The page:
As our previous blogs have mentioned, Apple’s original motion for a preliminary injunction just contained a very general section on irreparable harm outlining arguments of loss of consumer goodwill and loss of market share. Please see the previous D’677 blogs for a detailed analysis of Apple’s irreparable harm argument since the arguments there are the same ones for the D’889. What is different, however, is that time the district court did find irreparable harm. The district court had previously rejected the irreparable harm argument as to the infringement of the other three patents (D’677, D’087 and the ‘381). But, as the argument applied to D’889, the district court held that the infringement of D’889 would cause irreparable harm.

 
According to the district court opinion, Apple’s argument for irreparable harm was stronger here. The court identified a few main reasons for finding irreparable harm for the D’889 while not finding it for the other patents (despite the fact that Apple had advanced the same arguments for all four).  For one, the number of competitors manufacturing tablet devices is substantially lower than the number of companies manufacturing smartphones. According to the court, “because there appear to be fewer players in the tablet market, and the market is growing, it is arguably more likely that market share lost by Apple will be lost to Samsung” (Id. at 49). Another reason involved the court’s interpretation of the evidence as being far clearer on the nexus between product design and consumers’ purchasing decisions. Samsung had conducted some consumer surveys, but the court interpreted the results of that survey to provide support for “apple’s argument that consumers are likely to be induced to purchase the Galaxy 10.1, instead of the Apple iPad, because the overall designs of the products are substantially the same” (Id). Thus, here, Apple was able to establish a causal nexus between infringement of its designs and loss of market share (albeit through a Samsung consumer survey).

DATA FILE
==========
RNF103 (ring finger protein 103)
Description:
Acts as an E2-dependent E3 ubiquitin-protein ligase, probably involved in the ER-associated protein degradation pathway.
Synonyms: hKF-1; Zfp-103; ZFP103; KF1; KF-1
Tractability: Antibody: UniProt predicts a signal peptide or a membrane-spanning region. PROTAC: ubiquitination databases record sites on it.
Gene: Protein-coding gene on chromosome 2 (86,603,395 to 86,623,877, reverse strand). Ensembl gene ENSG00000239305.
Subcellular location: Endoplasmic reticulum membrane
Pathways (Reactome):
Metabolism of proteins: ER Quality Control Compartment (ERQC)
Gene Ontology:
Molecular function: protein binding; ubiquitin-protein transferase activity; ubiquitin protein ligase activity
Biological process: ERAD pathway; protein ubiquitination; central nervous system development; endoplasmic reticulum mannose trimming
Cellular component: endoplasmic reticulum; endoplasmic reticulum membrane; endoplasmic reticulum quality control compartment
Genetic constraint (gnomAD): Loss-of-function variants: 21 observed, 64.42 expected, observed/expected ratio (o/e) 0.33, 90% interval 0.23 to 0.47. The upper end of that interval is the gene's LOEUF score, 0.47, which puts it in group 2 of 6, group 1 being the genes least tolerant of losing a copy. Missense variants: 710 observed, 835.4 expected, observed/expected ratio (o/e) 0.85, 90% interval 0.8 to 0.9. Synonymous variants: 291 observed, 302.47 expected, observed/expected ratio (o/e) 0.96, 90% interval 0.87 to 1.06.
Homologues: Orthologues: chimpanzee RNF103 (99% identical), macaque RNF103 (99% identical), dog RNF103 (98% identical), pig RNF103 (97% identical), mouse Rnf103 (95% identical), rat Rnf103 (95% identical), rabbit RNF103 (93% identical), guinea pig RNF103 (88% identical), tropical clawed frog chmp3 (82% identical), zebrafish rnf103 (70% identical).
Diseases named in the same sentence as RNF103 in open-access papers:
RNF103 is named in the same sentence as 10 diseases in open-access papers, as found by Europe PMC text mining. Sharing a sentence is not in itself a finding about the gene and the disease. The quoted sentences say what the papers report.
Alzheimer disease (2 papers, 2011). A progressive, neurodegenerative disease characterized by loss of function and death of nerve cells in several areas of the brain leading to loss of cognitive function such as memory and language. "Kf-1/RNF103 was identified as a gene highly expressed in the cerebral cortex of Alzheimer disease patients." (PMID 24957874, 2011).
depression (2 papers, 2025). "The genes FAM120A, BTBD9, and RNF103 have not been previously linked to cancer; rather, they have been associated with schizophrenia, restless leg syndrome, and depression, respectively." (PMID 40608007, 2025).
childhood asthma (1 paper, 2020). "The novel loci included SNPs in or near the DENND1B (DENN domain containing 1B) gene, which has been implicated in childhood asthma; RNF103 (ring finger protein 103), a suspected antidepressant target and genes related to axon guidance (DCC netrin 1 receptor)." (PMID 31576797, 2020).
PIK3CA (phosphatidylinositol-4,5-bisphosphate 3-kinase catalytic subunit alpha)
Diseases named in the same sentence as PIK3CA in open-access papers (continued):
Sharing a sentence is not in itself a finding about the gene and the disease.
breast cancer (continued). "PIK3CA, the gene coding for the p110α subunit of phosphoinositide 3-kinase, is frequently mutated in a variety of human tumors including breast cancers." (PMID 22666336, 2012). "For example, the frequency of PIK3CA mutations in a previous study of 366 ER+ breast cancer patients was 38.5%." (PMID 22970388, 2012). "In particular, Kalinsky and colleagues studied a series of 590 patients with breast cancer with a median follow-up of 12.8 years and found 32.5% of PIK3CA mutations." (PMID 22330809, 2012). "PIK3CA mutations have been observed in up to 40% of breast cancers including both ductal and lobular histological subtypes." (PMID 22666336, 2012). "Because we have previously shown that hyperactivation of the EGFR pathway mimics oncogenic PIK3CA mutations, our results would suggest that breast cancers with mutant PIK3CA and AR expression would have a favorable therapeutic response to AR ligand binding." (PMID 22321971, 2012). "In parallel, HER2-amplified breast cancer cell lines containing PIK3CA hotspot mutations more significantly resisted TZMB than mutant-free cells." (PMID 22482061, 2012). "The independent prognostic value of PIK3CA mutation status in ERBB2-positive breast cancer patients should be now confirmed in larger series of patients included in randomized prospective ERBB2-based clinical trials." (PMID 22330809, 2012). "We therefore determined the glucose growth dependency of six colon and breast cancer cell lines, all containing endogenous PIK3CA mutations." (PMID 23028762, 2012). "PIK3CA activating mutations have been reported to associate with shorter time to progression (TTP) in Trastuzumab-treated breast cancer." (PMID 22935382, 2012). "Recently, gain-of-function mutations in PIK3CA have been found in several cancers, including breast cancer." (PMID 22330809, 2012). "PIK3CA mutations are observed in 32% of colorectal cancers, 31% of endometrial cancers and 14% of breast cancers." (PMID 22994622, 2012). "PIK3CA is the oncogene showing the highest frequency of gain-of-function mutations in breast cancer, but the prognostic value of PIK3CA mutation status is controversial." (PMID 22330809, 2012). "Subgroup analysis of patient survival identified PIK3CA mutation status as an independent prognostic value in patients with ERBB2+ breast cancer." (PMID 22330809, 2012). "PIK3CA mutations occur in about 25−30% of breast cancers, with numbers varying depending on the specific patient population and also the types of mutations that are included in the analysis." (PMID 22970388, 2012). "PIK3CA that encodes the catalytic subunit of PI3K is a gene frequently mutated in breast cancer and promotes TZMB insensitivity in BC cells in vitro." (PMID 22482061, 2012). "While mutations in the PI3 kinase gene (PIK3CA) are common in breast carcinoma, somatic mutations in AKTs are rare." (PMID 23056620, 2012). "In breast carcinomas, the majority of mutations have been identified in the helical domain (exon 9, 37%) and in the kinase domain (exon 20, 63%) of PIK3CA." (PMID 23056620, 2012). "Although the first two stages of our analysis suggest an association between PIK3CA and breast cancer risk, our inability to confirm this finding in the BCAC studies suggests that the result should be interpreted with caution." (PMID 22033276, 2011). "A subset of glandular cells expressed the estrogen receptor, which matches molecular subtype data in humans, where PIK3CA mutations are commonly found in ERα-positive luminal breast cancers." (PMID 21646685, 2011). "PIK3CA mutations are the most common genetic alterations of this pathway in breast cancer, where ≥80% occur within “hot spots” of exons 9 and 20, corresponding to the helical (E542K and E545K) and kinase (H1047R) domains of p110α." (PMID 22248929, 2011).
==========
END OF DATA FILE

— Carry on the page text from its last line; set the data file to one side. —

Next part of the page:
For these reasons, the district court found that Apple had shown the likelihood of irreparable harm as a result of Samsung’s infringement of D’889. However, because the court had also found that Apple was unlikely to prevail against a validity challenge to the D’889, the court denied Apple’s request for a preliminary injunction against the Galaxy Tab 10.1 as based on the D’889 patent.
 
On appeal, the federal circuit affirmed the lower court’s finding of irreparable harm. The federal circuit also had several interesting things to say on proving irreparable harm that will be discussed in our later blogs.
  
Please see the previous post: Federal Circuit’s Appellate Opinion re D’889 Validity for more on this topic. For more on emergency business litigation, click here or call 312-223-1699 to speak with one of our Chicago law firm attorneys.

Federal Circuit's Appellate Opinion re D'889 Validity

When the federal circuit issued its decision, it took the opposite stance from the district court concerning the D’889 validity issue, holding that the district court had erred in its obviousness analysis. The federal circuit found that the district court had erroneously categorized the Fidler tablet as a primary reference. When the federal circuit engaged in a side-by-side visual comparison of the Fidler tablet and D’889, it reached the opposite conclusion that the district court had found. The district court had found that the Fidler tablet had basically the same overall appearance with only some minor differences. The federal circuit disagreed and found that the two had substantial differences, and that these substantial differences, in turn, prevented the court from viewing the Fidler tablet as having basically the same visual appearance as D’889. The appellate court referred to differences the devices’ respective frames and the D’889’s glass surface. These differences led both devices to create different visual impressions than the other.